Tag Archives: Guqin

Drunken dotard refrain

Tablatures of ancient Chinese vocal music usually provide very little concrete information on rhythm, and few ancient Chinese writings on rhythms and time values in musical performance survive. One fortunate exception is the perceptive scholarly work of the 11th-century Buddhist monk Master Yihai, who was the only known person from early China ever to explain musical rhythm using a concrete example from guqin music.

Yihai analyzed a famous musical setting of Su Dongpo’s poem Zui weng yin (醉翁吟, Drunken dotard refrain). The earliest surviving musical notation of Zui weng yin dates from several centuries later; whether a tablature of 1539 actually preserves the music discussed by Yihai cannot be determined with full certainty, but there is indirect evidence to support an early date for the music.

This according to “The Drunken dotard refrain” by Marnix Wells (CHIME: Journal of the European Foundation for Chinese Music Research XX [2016] pp. 85–105). Above, an 18th-century manuscript; below, a 21st-century performance.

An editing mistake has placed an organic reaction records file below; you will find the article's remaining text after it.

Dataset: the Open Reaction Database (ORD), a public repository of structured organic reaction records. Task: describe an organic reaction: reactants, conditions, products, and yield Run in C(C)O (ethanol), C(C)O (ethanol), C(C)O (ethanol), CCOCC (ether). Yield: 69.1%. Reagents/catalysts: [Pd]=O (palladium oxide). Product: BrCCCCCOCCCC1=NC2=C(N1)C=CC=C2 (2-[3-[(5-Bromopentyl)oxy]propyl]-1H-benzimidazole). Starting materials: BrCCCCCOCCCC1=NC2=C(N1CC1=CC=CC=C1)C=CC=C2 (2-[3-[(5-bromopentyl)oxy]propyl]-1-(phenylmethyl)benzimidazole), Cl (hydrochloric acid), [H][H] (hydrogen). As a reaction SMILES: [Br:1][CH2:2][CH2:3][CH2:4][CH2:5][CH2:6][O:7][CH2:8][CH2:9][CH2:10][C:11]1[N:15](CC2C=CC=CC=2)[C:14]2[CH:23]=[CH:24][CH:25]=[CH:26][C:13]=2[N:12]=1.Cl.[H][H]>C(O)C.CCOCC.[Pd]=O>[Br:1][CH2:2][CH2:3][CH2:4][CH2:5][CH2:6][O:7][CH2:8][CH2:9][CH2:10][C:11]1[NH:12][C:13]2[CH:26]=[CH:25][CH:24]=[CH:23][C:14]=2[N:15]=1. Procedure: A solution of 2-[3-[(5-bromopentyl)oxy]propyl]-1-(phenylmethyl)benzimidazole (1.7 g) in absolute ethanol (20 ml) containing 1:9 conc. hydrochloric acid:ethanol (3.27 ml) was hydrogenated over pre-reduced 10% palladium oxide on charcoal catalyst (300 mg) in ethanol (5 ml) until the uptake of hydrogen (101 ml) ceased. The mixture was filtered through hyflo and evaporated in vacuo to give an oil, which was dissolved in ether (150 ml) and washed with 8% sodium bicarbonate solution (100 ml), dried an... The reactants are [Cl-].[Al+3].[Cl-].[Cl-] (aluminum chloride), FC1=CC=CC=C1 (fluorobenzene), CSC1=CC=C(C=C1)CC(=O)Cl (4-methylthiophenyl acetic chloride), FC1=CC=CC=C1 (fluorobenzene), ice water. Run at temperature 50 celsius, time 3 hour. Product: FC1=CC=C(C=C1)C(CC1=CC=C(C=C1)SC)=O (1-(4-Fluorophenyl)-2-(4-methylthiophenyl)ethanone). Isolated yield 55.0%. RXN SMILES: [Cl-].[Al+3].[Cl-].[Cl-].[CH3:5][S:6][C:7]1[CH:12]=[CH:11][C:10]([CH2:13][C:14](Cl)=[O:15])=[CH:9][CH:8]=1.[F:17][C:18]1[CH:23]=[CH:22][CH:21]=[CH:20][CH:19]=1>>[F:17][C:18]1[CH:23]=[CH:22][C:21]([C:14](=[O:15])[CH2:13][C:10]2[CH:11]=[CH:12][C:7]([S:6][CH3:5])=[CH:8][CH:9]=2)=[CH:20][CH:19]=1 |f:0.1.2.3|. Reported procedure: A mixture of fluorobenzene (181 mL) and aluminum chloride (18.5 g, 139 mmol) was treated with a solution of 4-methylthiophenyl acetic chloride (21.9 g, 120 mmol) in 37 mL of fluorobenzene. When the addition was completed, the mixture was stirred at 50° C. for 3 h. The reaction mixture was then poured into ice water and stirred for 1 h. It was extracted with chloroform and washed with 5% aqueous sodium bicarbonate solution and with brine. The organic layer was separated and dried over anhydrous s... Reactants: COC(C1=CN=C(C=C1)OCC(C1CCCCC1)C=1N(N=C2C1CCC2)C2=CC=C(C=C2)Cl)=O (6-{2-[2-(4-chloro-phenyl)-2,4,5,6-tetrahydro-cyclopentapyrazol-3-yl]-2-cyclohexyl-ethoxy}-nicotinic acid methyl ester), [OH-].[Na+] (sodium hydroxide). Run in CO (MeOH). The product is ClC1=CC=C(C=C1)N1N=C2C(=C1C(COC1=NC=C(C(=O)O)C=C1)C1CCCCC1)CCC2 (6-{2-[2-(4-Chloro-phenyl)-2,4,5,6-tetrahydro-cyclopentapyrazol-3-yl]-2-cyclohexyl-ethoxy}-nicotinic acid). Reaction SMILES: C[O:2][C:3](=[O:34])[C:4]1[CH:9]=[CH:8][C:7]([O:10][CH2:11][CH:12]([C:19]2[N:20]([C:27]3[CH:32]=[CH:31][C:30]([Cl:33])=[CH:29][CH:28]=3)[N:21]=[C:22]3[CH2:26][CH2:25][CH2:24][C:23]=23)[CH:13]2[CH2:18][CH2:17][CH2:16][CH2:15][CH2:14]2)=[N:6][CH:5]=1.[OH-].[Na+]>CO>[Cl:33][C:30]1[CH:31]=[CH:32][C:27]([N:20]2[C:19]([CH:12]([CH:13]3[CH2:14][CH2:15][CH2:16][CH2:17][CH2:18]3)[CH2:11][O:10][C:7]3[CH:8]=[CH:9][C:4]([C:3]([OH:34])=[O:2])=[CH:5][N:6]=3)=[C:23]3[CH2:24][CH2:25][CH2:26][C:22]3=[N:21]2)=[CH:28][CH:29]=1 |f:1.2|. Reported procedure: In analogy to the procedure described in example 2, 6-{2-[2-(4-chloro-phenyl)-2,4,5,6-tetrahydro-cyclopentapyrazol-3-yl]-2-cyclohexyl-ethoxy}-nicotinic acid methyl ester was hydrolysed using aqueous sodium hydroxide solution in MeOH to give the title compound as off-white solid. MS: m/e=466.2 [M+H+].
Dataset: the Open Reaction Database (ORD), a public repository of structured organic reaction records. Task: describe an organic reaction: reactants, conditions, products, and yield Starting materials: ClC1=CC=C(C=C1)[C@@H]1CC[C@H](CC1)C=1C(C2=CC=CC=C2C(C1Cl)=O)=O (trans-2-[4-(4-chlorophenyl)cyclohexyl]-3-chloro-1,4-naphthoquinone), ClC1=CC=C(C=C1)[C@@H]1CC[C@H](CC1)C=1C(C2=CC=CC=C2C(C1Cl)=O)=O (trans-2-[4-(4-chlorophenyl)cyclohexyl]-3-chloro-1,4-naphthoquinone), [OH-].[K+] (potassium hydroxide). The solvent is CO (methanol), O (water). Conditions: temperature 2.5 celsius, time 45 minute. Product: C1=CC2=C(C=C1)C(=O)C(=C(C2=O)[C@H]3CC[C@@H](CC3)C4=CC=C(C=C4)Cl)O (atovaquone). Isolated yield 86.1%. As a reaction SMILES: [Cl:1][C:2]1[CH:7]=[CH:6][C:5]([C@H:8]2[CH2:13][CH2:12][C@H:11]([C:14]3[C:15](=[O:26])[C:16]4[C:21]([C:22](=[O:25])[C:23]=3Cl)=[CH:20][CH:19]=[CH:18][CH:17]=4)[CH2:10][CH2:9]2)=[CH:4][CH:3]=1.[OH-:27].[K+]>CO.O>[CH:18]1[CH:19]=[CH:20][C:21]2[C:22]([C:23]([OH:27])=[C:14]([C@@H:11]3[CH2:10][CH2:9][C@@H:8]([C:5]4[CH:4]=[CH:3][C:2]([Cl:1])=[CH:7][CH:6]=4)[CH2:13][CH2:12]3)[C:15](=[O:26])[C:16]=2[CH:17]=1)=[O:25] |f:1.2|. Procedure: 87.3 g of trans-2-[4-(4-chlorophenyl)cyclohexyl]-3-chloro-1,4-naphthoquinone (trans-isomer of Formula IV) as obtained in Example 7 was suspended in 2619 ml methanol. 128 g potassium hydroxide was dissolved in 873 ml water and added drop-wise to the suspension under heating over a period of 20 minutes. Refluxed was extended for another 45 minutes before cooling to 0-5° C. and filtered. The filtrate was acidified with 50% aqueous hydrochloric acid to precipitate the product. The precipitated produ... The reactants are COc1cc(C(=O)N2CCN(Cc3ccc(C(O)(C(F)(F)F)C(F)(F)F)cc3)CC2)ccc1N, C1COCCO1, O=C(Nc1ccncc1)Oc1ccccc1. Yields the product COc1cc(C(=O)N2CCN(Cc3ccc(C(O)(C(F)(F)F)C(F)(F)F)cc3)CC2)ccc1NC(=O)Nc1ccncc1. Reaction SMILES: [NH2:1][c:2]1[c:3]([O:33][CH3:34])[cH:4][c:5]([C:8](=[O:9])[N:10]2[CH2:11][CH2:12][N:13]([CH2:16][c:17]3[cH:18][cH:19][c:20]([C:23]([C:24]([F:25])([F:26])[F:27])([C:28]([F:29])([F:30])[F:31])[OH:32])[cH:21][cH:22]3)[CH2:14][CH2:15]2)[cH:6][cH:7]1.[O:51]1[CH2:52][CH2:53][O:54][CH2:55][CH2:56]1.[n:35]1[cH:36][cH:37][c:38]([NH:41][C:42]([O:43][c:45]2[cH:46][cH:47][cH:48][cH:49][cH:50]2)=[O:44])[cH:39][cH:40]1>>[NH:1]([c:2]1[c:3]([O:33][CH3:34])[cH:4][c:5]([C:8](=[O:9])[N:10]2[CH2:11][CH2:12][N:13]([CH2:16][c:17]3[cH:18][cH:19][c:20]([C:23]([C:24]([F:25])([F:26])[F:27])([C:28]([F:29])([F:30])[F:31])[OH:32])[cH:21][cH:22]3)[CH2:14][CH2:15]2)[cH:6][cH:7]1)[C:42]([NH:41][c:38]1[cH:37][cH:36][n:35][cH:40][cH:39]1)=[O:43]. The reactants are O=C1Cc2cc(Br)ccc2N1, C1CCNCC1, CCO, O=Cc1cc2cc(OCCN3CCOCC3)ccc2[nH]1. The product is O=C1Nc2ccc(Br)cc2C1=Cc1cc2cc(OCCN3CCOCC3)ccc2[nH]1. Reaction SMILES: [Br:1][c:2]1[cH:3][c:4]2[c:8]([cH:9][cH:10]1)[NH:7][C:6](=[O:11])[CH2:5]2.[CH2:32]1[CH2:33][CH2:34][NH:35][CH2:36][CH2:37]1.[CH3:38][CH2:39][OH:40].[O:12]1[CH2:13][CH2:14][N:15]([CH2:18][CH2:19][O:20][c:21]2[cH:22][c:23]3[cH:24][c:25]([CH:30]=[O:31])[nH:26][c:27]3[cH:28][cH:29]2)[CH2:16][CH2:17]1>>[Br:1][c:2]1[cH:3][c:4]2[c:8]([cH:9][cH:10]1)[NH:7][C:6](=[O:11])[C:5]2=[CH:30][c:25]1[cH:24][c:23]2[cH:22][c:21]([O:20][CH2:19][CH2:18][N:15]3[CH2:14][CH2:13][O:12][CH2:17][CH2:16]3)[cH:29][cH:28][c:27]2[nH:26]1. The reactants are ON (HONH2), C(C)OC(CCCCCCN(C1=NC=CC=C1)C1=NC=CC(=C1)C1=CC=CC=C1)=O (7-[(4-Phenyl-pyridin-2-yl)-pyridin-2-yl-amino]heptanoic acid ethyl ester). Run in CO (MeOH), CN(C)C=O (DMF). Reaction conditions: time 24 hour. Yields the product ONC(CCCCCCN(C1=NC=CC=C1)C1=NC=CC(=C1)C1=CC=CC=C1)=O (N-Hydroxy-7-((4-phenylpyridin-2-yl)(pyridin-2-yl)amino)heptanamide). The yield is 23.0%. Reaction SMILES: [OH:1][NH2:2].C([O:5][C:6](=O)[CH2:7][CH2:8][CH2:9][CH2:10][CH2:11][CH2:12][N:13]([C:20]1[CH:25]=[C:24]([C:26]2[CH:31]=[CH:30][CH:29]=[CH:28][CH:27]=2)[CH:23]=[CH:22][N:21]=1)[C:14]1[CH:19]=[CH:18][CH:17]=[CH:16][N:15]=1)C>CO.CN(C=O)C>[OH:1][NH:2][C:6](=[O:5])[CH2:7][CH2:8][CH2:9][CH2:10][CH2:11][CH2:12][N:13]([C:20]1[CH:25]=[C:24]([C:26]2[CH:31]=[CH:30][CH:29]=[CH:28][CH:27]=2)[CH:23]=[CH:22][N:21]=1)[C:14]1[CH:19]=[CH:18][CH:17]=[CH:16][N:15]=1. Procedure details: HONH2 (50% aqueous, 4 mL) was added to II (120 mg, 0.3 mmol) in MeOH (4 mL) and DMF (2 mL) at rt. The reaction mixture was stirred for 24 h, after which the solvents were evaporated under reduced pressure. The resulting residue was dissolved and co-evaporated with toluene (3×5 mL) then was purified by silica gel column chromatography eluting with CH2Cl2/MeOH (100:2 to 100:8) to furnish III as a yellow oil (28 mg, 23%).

#dotard

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A guqin resource

The open-access online resource John Thompson on the guqin silk string zither presents extensive materials on the guqin (古琴, “goo-chin”) including classic handbooks and commentaries; organological details; depictions of the guqin in art, poetry, and song; notation and sound files; playing instructions; analyses of performance practice; history and ideology; and links to other resources. Detailed information on the author is also included.

Below, Tao Zhusheng performs Guan shan yue (Moon over the mountain pass) in a 1977 film by Robert Garfias. The work is an evocation of the Tang-dynasty poem of the same title by Li Bai.

Related article: Robert Garfias: Ethnomusicology

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